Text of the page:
Monday, September 20, 2010

A feminist goes to a comic book convention ...

And has a great time!

Some background: I don't really read comics. I have read some (most recently, all of the Walking Dead, in about a week's time), but I tend to prefer word-only books when I read. I have nothing against comic books or graphic novels and those who read them -- such as my boyfriend, who I live with, who is responsible for me reading the Walking Dead and for me going to the convention. But even though I don't read a lot of comics, I do try to keep up with some news about the industry, particularly as it relates to feminism (women in refrigerators, Wonder Woman's newest costume, are there any gay characters or characters who aren't white, women who write/illustrate comics, problems with sexism at Comic-Con, etc.).

So, it wasn't like I was thrilled to be going to this expo, but I wasn't dreading it either. Which is why I'm surprised I had as good a time as I did. This was a decent-sized convention; not huge by any means, but it had about 100 booths. By far, the best part of the experience was talking to the writers and illustrators, many of whom are local or near-local to where I live. I had no idea so many people around here were putting out their own comics, and it was cool to hear from them what their comics are about, have them sign and draw stuff for you, etc.

A couple highlights:

This print, "Fannie the Flesheater," is done by the talented Billy Tackett, and it's one of three we bought from him, all of which he signed. It is, unsurprisingly, my favorite purchase of the day. All three prints are going to be framed and put on our walls because we like them that much. Check out his work at his website,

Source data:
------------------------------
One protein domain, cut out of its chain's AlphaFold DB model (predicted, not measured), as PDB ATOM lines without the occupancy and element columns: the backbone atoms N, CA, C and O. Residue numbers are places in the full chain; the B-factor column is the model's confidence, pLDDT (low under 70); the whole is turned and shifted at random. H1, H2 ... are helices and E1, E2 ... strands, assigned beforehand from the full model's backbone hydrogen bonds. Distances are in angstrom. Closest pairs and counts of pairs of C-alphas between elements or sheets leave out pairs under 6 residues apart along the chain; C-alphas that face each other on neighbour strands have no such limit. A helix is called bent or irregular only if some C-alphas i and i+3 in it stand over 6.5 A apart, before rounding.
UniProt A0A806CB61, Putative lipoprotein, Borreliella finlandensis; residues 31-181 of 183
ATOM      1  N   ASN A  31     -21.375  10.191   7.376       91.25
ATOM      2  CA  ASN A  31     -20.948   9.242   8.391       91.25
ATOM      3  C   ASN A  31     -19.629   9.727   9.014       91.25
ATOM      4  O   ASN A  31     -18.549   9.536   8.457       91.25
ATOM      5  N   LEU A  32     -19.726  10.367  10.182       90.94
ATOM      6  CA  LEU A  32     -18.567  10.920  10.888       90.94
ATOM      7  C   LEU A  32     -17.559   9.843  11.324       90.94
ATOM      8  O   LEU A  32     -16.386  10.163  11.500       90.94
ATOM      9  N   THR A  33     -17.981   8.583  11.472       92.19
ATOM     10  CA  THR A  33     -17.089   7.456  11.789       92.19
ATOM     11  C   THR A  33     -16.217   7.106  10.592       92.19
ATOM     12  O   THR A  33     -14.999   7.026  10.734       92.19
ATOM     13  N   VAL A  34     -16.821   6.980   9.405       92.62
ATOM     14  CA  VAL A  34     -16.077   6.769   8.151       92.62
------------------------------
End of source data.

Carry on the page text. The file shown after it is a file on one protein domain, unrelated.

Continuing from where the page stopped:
The BF and I were talking to Thom Zahler, author and illustrator of "Love and Capes," which neither of us have read. Zahler was telling us the story behind his comic and it sounded great, so we bought the first volume of the series, which he was kind enough to sign for us. But what was funny was Zahler asking me if I read comics (I said "sometimes," and he said "yay!"), and then him later telling me that all the women in his comic are clothed except one, and she's not because of her character. So that made me even more curious/excited to read "Love and Capes"! I was just thrilled that he would even think to let me know about that aspect of his work. (Maybe he saw my Fannie the Flesheater print?) You can check out the comic at

Of all the featured guests at the expo, only one was a woman -- out of 14. It was Lora Innes, who writes and illustrates "The Dreamer." I wanted to be sure to check her out, as I'm unfamiliar with her work. After talking to someone at her table who told us all about the comic, I was sold. We bought the graphic novel and a print that was drawn specifically for this expo, which Innes kindly signed. I'm looking forward to getting into this book. By the way, The Dreamer started as a web comic, and if you're interested, I believe the entire comic is still available to read online at You can also find more about the comic there, and the author.

The one thing I saw at the convention that made me roll my eyes: A comic called "Thong Girl." If you're inclined, you can read about it here. (The plot does sound kind of amusing.)

At one point, after making many purchases (which aren't pictured here, such as a signed Tony Moore print), I turned to my boyfriend and asked if I was going to turn into a comic book nerd like him. (Jokes, I swear!) Who knows, maybe I will after this. So if you have any comic recommendations or favorites, let me know!

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